Holding meetings that people look forward to

Okay, let’s take a vote.  How many of you reading this love to go to meetings?  How many of you would say that meetings compose some of the most productive part of your workday? (Just as I thought!)

Since it seems (to me and to many others as well) that meetings are, worst case scenario, a colossal waste of time and, best case scenario, okay but just not as productive as they could, or should, be…can we do anything to improve them?

I think the answer is a resounding “yes!” Not only could/should we, but we MUST as they take up so much of so many people’s time and creative energy.  There are books written on the subject of meetings and one of the best (my opinion) is Patrick Lencioni’s, “Death By Meeting”. Even the title tips us off that the concept of meetings is probably hard pressed to win any kind of popularity contest. (There is a BookNote at davekraft.org on this book.)

What I want to say here is by no means exhaustive, but just an effort to offer some suggestions that, if followed consistently, will exponentially improve the value of meetings to the place where people (believe it or not) can actually look forward to them.

So here we go:

1.  Determine the purpose of the meeting beforehand.

Why are we having this meeting? Is there a clear purpose and reason, or are we having it because we have always had it and have long since forgotten why we started having it?

2.  Set some goals for the meeting.

What is it specifically that we want to accomplish as a result of this meeting? How will we determine that our goals have been met? What gets identified or measured gets done.

3.  Get the right people in the room.

Everybody doesn’t need to be at every meeting. On the other hand, make sure that people who do need to be there are there, so you won’t have to meet again for the one or two who didn’t make the first one.

4.  People attending the meeting do their homework.

There needs to be agreement that if there are documents or positional papers to read to get ready for a meeting, everyone makes it a priority to be thoroughly prepared!

5.  Select the right location and conditions for the meeting.

Obviously, you don’t want to meet in a room where others are wandering in and out, or meet next to a room with lots of distracting noise. It goes without saying, but I’m saying it anyway.  Stay off the computers and cell phones…and no stepping in/out of the room to talk on the cell phone.  Can’t we just stay focused for 90 minutes or so without having ants in our pants or being chained to our electronic devices? Shut them off or power them down and take a break at a certain point for those who absolutely must  make or receive a call.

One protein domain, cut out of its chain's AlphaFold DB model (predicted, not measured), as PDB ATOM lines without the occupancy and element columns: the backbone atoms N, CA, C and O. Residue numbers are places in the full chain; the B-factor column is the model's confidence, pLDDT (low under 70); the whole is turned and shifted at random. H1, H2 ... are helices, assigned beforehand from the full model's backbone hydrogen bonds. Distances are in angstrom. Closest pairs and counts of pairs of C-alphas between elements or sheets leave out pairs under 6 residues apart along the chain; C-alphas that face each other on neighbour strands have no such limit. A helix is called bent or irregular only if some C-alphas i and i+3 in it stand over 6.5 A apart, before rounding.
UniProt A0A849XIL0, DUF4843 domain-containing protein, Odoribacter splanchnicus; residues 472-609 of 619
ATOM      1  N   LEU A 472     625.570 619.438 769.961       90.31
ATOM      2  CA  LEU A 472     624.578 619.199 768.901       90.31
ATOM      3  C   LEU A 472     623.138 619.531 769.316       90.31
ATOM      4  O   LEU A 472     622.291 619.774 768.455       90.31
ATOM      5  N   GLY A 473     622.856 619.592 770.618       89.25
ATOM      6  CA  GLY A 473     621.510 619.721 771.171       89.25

6.  Prepare an agenda and stick to it.

No rabbit trails, please. No interesting, but often low priority discussions which are not the main things agreed on prior to the start of the meeting. Send the agenda out beforehand so people know where the meeting is headed and can get their minds warmed up and prepared before showing up. Most agendas are too packed, and meeting leaders overestimate what they can accomplish during a meeting. Be realistic and don’t have too many items.

7.  Have someone take good notes and send them out as soon as the meeting ends.

Have the best note taker in the group type up notes from the meeting in the body of an email ready to be sent out when the meeting ends. This person will divide the notes into three sections: Information, Discussion, Decisions. Some items on the agenda are simply to keep attendees informed about various things, but do not need to be discussed, per se. Other items would be things to discuss but not decided upon at today’s meeting. Then there would be a few items that will be decided today. It needs to be clear which category a meeting agenda item falls into so it is understood what the expressed purpose of that item is. At the end of the meeting the note taker reads the notes to make sure everything is accurate and then hits send.

8.  Be crystal clear on decisions that have been made at the meeting.

It needs to be clearly understood: What decision, if any, was made today? Who is taking responsibility for that decision? What exactly the responsible person intends to do in implementing the decision? What the agreed-upon timeframe for action is?

9.  When is the next meeting for this particular group of people?

I’ve come to several conclusions through years of ministry.  One of them is that the entire western world is slammed…busy beyond comprehension. It’s really bad out there. With that in mind, you would do well to have meetings planned out as far in advance as possible to avoid people having conflicts. Before you end one meeting, make sure everyone expected to attend the next meeting knows/has that date on their calendar.

There is a lot more that could be shared, but this is enough for now.  What essential things would you add to my list? Be great to hear from you.